Another Reason to Like Coal Now
Reuben is a member of The Motley Fool Blog Network -- entries represent the personal opinion of the blogger and are not formally edited.
Although coal use increased in the first quarter at utilities, coal sales fell because energy companies dipped into their stockpiles to meet their fuel needs. Stockpiles are now below their five year average, according to the U.S. Energy Information Administration (EIA). Although 2013 is a transition year, this dynamic should set up rising demand for companies like Peabody Energy (NYSE: BTU), Arch Coal (NYSE: ACI), and Alliance Resource Partners (NASDAQ: ARLP).
Unloved but Still Needed
Coal is an unloved natural resource. However, it still powers around 40% of this country's electric plants. It is abundant and relatively inexpensive. The drop in coal demand has been driven by a fall in natural gas prices, a trend that has started to reverse. Coal use was up 11% year over year in the first quarter according to the EIA.
That jump in demand, however, was filled by tapping into utility stockpiles, not buying more coal. So the coal miners are still suffering. That said, utilities can only go down this route for just so long before they need to start buying more coal to burn and to replenish their diminishing stockpiles. While that tipping point hasn't been reached just yet, investors looking for a catalyst in an out of favor industry should watch this trend carefully.
Those intrepid enough to buy in today should consider:
Still Performing Well
Alliance Resource Partners has increased production in each of the last four years despite the weak coal market. It plans on another production increase in 2013. Revenues, meanwhile, have been similarly strong, as production increases have offset lower coal prices. So, despite the industry's problems, Alliance is putting up record results and expects to continue to do so.
Part of the company's strength comes from its low-cost mines, which it believes can compete with natural gas priced as low as $3. And Alliance is expanding its operations in its core Northern Appalachia and Illinois Basin mines, which should only make it that much stronger of a company.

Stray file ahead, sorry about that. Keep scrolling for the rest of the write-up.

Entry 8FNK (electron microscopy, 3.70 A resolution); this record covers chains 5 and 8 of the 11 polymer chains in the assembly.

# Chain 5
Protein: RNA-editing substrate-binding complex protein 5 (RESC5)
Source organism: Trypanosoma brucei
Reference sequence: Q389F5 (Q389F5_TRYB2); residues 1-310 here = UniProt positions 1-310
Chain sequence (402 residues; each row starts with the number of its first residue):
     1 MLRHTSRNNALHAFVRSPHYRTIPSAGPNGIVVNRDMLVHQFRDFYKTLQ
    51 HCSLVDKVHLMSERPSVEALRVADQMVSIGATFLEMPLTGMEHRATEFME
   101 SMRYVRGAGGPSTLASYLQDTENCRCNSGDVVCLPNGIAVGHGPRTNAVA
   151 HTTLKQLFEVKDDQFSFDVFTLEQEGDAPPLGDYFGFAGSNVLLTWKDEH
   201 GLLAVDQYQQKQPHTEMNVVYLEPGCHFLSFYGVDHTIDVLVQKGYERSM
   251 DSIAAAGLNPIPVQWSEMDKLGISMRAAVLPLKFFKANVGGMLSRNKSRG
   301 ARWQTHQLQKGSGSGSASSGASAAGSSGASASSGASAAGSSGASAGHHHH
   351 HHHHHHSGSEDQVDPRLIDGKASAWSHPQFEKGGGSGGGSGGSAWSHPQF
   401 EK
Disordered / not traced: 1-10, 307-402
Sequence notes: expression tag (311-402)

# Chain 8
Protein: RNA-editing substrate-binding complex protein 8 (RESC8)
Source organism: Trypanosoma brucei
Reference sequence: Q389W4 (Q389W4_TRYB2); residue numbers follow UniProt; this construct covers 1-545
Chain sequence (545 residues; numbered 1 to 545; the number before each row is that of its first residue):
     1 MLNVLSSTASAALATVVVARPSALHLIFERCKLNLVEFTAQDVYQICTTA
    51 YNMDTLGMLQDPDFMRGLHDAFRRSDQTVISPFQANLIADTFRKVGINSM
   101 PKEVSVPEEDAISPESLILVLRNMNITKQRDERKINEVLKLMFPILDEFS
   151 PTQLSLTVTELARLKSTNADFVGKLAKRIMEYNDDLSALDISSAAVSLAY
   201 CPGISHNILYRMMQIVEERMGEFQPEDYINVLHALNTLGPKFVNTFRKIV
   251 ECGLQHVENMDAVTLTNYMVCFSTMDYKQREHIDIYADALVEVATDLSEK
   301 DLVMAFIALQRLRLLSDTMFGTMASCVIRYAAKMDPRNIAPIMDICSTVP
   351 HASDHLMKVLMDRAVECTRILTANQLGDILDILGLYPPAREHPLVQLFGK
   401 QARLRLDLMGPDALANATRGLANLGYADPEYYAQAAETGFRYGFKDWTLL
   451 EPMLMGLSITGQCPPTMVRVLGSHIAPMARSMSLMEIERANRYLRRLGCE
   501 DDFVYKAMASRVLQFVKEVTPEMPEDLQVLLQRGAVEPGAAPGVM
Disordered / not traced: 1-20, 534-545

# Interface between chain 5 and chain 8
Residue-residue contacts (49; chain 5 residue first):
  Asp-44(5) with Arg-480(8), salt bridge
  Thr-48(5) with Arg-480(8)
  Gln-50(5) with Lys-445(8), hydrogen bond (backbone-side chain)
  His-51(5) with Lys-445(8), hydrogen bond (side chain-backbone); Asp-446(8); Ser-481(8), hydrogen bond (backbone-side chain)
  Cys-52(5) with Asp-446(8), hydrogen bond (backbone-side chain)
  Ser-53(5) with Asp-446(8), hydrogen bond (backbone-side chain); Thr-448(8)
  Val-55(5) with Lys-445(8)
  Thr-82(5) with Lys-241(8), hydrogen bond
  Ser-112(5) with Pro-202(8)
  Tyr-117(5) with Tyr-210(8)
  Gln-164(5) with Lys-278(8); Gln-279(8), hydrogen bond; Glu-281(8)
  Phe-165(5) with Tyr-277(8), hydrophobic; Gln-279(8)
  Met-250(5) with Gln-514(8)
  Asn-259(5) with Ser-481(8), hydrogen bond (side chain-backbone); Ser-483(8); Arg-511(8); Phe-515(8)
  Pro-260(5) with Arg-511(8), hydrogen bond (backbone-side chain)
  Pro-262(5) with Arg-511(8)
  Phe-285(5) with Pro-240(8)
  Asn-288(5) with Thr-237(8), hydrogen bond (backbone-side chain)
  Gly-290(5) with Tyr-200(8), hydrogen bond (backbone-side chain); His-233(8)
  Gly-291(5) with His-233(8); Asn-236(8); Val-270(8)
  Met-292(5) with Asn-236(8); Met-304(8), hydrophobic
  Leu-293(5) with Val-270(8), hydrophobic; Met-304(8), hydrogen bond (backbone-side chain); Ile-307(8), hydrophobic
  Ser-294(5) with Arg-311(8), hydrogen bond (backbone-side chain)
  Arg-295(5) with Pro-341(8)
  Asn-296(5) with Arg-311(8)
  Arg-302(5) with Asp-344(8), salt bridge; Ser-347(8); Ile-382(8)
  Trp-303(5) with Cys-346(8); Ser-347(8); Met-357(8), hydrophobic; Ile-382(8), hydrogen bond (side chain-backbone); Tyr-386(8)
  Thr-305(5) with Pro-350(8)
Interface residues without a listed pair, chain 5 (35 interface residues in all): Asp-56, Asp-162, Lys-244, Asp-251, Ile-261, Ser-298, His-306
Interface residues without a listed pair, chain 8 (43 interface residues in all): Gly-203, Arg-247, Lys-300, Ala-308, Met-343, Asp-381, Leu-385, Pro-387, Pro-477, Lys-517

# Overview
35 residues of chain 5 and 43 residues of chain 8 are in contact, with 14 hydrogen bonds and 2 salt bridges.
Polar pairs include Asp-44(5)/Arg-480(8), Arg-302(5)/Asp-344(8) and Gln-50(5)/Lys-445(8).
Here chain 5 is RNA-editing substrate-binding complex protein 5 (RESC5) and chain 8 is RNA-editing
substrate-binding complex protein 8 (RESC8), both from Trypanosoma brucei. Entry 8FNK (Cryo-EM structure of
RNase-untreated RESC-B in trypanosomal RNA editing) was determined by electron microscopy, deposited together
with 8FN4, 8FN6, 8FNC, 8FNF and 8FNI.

Alliance is easily one of the best positioned coal miners today. Income investors looking for a coal play should look no further than Alliance and its around 6.1% yield and long history of distribution increases.
Big, With Issues
Arch Coal is one of the largest coal miners in the United States. It had been solidly profitable until 2012 when a non-cash impairment charge led to a steep loss. That charge, however, was “due to the decline in benchmark metallurgical coal prices versus 2011.” In other words, it had to write down the value of its inventory.
The company still lost money for the year even after removing the one-time charge, but it has plenty of financial liquidity. And, the company is looking to export more coal to high-demand countries like China and India.
The tough coal market led to a large dividend cut. However, that provides potential upside for income seekers since the dividend is likely to ratchet higher assuming performance improves. The shares currently yield around 2.9% and trade well below book value. This year will probably be a tough one, but if demand and prices pick up, Arch shares should respond quickly.
Unlike Alliance and Arch, Peabody is a large U.S. producer and has material assets overseas. Notably, it has operations in Australia that provide easy access to Asia. That's an important level of diversification since Asian markets aren't as down on coal as a fuel as is the United States. That said, slowing economic growth in the region has placed a drag on demand there, too.
The company remained profitable until 2012, when, like Arch, profits fell dramatically due to one-time costs, including non-cash asset impairment charges. Unlike Arch, however, Peabody would have earned over $2.60 a share without the charges. So, despite the difficult year, the company didn't cut its dividend. It lost about a dime a share in the first quarter.
As coal markets around the world improve, Peabody is well positioned to take advantage of the recovery. Although the 2% dividend yield isn't large, that it hasn't been cut it is a clear sign of strength. The shares are trading a little under book value, so they aren't as good a deal as Arch. That said, Peabody is better positioned for a recovery.
Hate on Coal
The market pretty much hates coal today. That's understandable, but is probably overdone. Investors looking for an industry leader that's still performing well should consider Alliance. Arch has taken some big hits from the tough coal market, but offers notable turnaround potential. Peabody, meanwhile, is a globally diversified option that is struggling, but holding its own.
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Reuben Brewer has no position in any stocks mentioned. The Motley Fool recommends Alliance Resource Partners, L.P.. Try any of our Foolish newsletter services free for 30 days. We Fools may not all hold the same opinions, but we all believe that considering a diverse range of insights makes us better investors. The Motley Fool has a disclosure policy. Is this post wrong? Click here. Think you can do better? Join us and write your own!